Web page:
PARIS (Reuters) - Claycourt king Rafa Nadal regained his Roland Garros throne after two years in exile with a brutal 6-2 6-3 6-1 mauling of Swiss Stan Wawrinka to complete ‘La Decima’ on Sunday.
Rewinding the clock to the days when he was untouchable on the crushed brick dust, the 31-year-old turned 2015 champion Wawrinka into a human punch bag, winning in just over two hours.
This title, a record 10th at a single grand slam in the professional era, was arguably the most impressive of his 15 majors, though, as it arrived three injury-plagued years after the last one when he beat Novak Djokovic here in 2014.
He also did it without dropping a set and conceding only 35 games in seven matches. Only Bjorn Borg, who conceded 32 on his way to the 1978 title, has been a more ruthless champion.
Third seed Wawrinka, having beaten world number one Andy Murray with a majestic display of firepower in a grueling semi-final, arrived full of hope as, at 32, he tried to become the oldest French Open winner since Andres Gimeno in 1972.
But the barrel-chested ‘Stanimal’ was powerless as Nadal turned the final into an exhibition of his claycourt supremacy — taking his French Open record to an eye-watering 79-2.
As a weary Wawrinka sliced a volley into the net on match point Nadal collapsed on his back on the baseline.
“I’m a little emotional,” Nadal said before his tearful uncle Toni, his career-long coach who will take a back seat at the end of the year, handed him La Coupe des Mousquetaires.
“The nerves and adrenaline I feel on this court is impossible to compare.”
Wawrinka said he had not found his best level but paid tribute to the man he beat to win the first of his three grand slam titles in Australia in 2014.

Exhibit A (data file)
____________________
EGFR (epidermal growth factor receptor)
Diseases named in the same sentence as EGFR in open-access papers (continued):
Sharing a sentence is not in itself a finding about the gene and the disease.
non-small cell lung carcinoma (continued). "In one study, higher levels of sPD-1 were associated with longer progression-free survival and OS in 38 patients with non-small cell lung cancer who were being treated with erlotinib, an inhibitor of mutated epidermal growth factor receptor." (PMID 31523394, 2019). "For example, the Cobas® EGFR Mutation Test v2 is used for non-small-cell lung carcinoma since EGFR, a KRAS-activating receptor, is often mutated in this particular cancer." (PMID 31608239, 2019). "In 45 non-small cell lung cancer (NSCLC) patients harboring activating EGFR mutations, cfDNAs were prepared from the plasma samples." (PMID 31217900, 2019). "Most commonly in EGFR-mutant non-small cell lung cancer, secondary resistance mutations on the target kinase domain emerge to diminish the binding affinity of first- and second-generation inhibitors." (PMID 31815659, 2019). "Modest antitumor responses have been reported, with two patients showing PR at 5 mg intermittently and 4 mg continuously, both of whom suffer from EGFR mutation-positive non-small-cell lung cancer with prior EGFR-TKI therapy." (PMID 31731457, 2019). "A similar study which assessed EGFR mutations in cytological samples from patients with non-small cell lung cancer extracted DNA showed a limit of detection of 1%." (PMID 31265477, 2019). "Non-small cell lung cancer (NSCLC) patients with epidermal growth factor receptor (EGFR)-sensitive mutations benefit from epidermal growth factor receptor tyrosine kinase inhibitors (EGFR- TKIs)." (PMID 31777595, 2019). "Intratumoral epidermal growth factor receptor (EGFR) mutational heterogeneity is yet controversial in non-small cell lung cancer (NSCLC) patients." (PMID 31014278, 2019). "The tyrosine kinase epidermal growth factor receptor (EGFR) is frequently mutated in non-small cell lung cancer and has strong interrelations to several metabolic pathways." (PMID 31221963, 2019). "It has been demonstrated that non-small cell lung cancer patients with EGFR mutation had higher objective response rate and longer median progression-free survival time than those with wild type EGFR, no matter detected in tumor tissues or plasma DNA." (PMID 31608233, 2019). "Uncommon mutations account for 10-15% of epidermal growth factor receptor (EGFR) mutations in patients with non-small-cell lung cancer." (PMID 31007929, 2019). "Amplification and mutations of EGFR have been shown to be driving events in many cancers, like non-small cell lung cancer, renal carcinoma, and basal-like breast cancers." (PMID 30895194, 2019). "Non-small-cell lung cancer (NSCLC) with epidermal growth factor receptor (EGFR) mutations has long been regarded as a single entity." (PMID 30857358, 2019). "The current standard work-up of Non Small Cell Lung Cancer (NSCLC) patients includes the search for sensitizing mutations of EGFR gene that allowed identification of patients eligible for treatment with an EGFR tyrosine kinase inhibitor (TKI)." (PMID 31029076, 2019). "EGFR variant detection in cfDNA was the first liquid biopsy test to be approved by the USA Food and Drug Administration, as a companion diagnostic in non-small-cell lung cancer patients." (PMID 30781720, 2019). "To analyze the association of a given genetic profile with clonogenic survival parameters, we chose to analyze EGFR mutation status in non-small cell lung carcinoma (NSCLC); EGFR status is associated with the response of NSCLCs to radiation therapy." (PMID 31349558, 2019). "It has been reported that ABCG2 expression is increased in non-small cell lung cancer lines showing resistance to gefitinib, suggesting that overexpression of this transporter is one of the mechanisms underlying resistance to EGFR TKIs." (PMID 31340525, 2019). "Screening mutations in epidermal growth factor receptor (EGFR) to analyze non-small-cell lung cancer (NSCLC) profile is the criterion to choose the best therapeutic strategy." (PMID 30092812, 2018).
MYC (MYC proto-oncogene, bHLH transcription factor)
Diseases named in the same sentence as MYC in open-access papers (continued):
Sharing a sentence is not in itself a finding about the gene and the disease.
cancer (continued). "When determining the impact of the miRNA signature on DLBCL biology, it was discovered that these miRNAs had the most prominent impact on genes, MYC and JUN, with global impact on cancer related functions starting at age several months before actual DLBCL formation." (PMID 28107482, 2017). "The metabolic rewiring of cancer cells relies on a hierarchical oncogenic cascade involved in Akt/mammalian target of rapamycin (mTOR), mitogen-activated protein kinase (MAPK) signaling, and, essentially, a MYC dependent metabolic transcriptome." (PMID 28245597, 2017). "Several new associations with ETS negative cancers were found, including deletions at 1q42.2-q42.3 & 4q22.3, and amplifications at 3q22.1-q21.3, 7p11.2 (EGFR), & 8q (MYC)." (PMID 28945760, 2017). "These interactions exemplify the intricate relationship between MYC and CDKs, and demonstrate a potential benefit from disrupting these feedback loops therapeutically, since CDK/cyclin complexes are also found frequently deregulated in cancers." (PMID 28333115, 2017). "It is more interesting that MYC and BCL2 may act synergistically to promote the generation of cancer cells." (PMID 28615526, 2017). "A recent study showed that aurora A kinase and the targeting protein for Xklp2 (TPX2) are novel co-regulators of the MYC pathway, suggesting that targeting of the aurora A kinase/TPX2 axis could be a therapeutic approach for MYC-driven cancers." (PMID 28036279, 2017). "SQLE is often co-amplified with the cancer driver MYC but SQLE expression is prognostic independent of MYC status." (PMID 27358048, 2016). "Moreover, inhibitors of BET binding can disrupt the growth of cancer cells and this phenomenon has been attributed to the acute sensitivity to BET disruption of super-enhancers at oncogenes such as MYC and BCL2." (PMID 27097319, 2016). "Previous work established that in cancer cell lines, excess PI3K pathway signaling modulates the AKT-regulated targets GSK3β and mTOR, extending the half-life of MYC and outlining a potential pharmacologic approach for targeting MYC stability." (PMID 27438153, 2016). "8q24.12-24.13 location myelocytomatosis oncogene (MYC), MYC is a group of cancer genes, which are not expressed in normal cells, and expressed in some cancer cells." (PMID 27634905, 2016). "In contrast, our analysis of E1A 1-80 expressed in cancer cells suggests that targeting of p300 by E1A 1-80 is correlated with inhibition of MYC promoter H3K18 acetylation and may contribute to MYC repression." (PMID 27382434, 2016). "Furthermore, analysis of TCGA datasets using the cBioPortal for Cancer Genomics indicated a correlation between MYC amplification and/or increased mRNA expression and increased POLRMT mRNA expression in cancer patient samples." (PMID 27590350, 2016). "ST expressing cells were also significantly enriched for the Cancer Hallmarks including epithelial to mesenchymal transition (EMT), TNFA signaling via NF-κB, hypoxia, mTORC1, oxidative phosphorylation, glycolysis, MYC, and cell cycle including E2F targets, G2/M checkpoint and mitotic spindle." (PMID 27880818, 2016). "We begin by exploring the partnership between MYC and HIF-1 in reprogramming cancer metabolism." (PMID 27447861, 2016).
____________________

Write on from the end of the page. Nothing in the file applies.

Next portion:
“For sure he’s playing the best he’s ever played. That’s for sure. Not only here,” Wawrinka said. “It’s a tough loss. But I played against the biggest clay-court player ever.”
Straw hats and fans were de rigueur for an expectant Court Philippe Chatrier as the final began with temperatures hovering around the 30 degrees Celcius mark — optimum conditions for Nadal’s monstrous topspin game.
Wawrinka, who spent nearly five hours more on court than Nadal to reach the final, looked confused and heavy-legged although he did have a glimmer in the third game when Nadal, still settling down, saved a break point.
Nadal failed to convert any of the four break points he had in the following game, but drew first blood the next time an opportunity arose to take a 4-2 lead.
Then he switched on the afterburners, taking Wawrinka out of the equation, and minutes later the Swiss wafted a forehand long to hand Nadal a second break of serve and the opening set.
Wawrinka was flat, striking not a single winner off his glorious single-handed backhand in the first set, and with less than an hour on the clock his task already looked forlorn.
Nadal got a time violation at the start of the second, but Wawrinka could not slow the Spaniard’s charge as he bounded into a 3-0 lead in the second having won seven games in a row.
With the crowd attempting to lift Wawrinka he stopped the rot to hold, firing himself up with a roar of “C’mon”.
Nadal was relentless though, pinning Wawrinka back behind the baseline. Even when he was stretched the response was emphatic, one astonishing forehand, whipped from close to the front row of seats to land in a blur of yellow in the corner, drawing gasps from the crowd and applause from Wawrinka.
Social media lit up at that point with women’s semi-finalist Timea Bacsinszky of Switzerland tweeting “OMG!”
Wawrinka, who had been on an 11-match winning streak on clay, was being hunted down mercilessly and his frustration boiled over as the Spaniard closed in on a two-set lead, the Swiss wrecking his racket frame after a missed forehand.
A brief lull as the court staff watered down the red dust failed to extinguish Nadal’s fire and, despite Wawrinka’s best efforts to extend the contest, the final set was little more than a coronation for Paris’s favorite Spaniard.
Reporting by Martyn Herman; Editing by Toby Davis and Ken Ferris